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Less spending, not more taxes, is recipe for state budget

  • 1 min to read

As the state Legislature convened in Olympia (and on Zoom) Monday — with the critical task of approving a two-year state budget topping the agenda — too many lawmakers, as well as the governor, are pondering more taxes.

That’s the wrong mindset.

The midst of a pandemic, which has already slowed the state’s economy, is not the right time to add to the tax bill of citizens.

But it is the right time to curb spending to ensure a balanced budget if the economy dips further. Washington’s economy has slowed because of the COVID-19 shutdown that started in March and continues today.

Many are suffering financially. They are dependent on federal aid to make it until the economy fully recovers.

Gov. Jay Inslee has proposed a $57.6 billion two-year budget for 2021-2023 that is $5.5 billion more than the two-year budget approved in 2019.

That budget proposal, as we have said before, seems too ambitious given the economic uncertainties at this moment.

Inslee and Democratic leaders who control the House and Senate are itching for new taxes, including a capital-gains tax. While we believe it’s the wrong time for any tax hike or new tax, a capital-gains tax is particularly onerous as it is an income tax, which is not allowed under the state constitution.

Inslee has been pushing for a capital-gains tax for more than six years.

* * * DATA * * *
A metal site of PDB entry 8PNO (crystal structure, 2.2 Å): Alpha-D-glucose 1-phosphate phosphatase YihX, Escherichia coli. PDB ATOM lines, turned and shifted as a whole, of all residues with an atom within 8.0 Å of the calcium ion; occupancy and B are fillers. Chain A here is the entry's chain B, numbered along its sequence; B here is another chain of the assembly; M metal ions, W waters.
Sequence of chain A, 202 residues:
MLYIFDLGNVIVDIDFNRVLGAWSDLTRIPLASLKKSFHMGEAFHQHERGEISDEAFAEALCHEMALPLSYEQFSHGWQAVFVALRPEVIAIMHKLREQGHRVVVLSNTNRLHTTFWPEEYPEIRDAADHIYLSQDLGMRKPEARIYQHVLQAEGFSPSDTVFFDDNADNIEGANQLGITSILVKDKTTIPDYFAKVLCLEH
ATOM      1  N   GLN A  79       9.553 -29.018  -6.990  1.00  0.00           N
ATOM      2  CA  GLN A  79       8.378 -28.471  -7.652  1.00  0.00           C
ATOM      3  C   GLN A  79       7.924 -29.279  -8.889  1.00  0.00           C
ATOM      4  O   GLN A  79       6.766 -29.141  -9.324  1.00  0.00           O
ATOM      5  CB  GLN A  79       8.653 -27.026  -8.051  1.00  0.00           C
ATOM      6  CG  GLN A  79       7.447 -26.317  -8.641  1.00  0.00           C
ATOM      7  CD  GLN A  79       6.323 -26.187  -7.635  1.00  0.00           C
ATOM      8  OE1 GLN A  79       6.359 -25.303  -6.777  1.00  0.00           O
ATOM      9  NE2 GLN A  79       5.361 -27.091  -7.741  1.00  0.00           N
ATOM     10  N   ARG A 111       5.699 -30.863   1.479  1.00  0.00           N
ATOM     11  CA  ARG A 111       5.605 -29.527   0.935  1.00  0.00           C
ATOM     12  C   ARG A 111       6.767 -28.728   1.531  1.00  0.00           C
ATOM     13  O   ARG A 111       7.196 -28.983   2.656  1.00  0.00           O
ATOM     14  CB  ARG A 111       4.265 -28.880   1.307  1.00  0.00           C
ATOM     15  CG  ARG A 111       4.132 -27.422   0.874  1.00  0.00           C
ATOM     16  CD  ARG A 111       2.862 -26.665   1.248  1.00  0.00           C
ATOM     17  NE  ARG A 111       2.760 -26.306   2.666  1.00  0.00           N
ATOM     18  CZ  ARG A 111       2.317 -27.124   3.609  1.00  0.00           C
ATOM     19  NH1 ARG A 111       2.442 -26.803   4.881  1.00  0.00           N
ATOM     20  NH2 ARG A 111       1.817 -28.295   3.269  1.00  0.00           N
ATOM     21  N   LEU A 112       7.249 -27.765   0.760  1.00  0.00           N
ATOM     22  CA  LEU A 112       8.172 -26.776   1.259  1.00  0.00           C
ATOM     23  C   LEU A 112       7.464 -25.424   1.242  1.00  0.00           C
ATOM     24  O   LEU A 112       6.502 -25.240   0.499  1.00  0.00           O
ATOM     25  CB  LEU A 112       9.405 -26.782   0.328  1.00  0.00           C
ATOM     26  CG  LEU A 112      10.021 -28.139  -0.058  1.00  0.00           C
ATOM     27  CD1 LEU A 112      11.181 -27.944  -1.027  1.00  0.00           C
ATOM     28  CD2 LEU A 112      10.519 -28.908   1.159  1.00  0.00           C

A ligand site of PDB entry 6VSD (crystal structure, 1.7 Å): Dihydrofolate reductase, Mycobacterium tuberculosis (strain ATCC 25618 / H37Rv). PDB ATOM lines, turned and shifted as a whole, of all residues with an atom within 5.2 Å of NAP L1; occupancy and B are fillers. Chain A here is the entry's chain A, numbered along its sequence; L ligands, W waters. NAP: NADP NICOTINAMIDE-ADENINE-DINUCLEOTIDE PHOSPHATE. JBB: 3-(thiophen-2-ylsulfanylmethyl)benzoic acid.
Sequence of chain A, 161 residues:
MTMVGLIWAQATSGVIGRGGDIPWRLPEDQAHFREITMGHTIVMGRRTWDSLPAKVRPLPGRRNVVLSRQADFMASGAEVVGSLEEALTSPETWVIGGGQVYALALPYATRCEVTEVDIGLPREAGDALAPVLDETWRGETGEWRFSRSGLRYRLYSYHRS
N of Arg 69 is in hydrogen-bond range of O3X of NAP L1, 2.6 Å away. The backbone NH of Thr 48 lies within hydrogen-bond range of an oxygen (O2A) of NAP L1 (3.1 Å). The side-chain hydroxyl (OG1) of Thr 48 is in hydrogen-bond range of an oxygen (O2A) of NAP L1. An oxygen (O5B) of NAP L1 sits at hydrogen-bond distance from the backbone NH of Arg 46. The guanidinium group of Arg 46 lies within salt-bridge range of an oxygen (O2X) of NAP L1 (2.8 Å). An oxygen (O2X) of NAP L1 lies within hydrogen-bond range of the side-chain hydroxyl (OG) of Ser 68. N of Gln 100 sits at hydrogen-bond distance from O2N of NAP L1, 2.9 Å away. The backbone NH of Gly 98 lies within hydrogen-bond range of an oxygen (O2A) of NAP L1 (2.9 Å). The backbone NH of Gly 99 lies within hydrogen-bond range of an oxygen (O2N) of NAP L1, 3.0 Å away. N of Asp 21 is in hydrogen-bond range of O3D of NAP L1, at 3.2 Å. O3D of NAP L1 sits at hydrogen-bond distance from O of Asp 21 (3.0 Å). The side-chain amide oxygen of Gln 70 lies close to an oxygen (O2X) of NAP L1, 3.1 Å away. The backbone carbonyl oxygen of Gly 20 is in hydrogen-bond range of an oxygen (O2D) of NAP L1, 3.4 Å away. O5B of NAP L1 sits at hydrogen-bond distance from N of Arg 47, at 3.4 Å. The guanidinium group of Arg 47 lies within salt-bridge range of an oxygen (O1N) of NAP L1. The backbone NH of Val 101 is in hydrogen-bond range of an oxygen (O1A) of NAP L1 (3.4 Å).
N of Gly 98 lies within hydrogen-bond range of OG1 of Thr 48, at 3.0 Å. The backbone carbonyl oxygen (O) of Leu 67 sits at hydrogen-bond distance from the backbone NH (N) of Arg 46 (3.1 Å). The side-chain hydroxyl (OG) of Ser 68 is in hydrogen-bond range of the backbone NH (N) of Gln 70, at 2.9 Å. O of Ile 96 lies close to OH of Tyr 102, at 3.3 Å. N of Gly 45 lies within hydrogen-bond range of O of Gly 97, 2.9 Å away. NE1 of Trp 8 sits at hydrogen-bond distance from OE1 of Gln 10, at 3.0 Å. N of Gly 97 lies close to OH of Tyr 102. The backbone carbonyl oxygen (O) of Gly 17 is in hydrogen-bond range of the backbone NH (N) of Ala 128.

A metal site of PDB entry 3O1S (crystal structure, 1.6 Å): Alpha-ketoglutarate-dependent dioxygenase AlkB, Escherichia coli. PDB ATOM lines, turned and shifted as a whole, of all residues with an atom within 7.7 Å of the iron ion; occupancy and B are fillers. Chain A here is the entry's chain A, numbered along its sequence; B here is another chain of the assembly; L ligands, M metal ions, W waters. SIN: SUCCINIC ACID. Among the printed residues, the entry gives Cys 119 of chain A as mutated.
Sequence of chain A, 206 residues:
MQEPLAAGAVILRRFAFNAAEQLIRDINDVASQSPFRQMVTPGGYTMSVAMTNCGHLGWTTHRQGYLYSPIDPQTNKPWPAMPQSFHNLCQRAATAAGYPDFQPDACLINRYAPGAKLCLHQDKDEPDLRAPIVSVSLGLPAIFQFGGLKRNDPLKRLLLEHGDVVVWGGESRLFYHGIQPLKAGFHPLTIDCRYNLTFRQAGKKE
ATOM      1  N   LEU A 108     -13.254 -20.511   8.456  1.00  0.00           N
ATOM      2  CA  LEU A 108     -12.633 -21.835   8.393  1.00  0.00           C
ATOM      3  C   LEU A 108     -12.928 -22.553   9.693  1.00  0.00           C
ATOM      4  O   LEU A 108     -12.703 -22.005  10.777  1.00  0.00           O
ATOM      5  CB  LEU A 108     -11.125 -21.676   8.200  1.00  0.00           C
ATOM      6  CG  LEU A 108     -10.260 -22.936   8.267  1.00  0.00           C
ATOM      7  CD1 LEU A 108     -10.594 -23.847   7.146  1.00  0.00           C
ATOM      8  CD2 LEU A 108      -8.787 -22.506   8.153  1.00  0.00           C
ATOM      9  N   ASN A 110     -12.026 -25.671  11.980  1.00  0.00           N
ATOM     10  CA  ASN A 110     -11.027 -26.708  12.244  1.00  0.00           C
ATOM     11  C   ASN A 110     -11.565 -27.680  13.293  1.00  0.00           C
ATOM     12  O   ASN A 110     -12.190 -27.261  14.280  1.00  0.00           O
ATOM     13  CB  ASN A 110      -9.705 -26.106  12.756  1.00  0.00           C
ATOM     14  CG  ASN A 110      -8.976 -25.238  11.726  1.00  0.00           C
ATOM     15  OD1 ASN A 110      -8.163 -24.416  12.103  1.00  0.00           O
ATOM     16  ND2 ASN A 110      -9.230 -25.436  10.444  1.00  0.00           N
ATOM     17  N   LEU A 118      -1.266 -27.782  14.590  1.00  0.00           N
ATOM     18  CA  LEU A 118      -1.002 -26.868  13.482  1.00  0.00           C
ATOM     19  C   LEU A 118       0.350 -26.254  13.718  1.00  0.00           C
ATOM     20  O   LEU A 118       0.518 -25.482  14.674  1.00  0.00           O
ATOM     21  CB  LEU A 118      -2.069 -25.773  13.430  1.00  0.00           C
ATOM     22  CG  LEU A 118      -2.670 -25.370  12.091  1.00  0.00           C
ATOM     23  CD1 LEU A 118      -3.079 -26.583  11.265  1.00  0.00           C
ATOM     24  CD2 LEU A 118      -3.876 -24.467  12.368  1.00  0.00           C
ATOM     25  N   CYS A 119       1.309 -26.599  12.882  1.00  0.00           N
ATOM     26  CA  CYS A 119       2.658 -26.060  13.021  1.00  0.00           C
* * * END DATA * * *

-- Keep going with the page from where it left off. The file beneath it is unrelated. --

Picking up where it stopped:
In a recent interview with The Seattle Times, Inslee said he has “an extra high level of confidence” his plan will finally pass, saying the public “has had a bellyful for our unfair tax system.”

The public might have a “bellyful” when it comes to taxes, but that should not be interpreted as wanting another heapin’ helping of a new one.

Voters in Washington state have rejected various forms of income tax 10 times, including efforts to change the state constitution, since the 1960s.

Outside of the Seattle area, the public’s appetite for an income tax has not grown.

“I’m not a fan of new taxes in any year, but this year in particular,” Senate Republican Leader John Braun told the Times. “We don’t need them to balance the budget, we don’t need them to make additional investments to help with COVID.”

Inslee, of course, disagrees. He and the Democratic majorities in the House and Senate will have the upper hand in pushing for new taxes.

But as the various tax proposals are rolled out to be debated, the people will weigh in to give lawmakers a glimpse of the harsh reality of the toll the pandemic has taken.

Now is the time for a state budget that calls for prudent spending and no new taxes.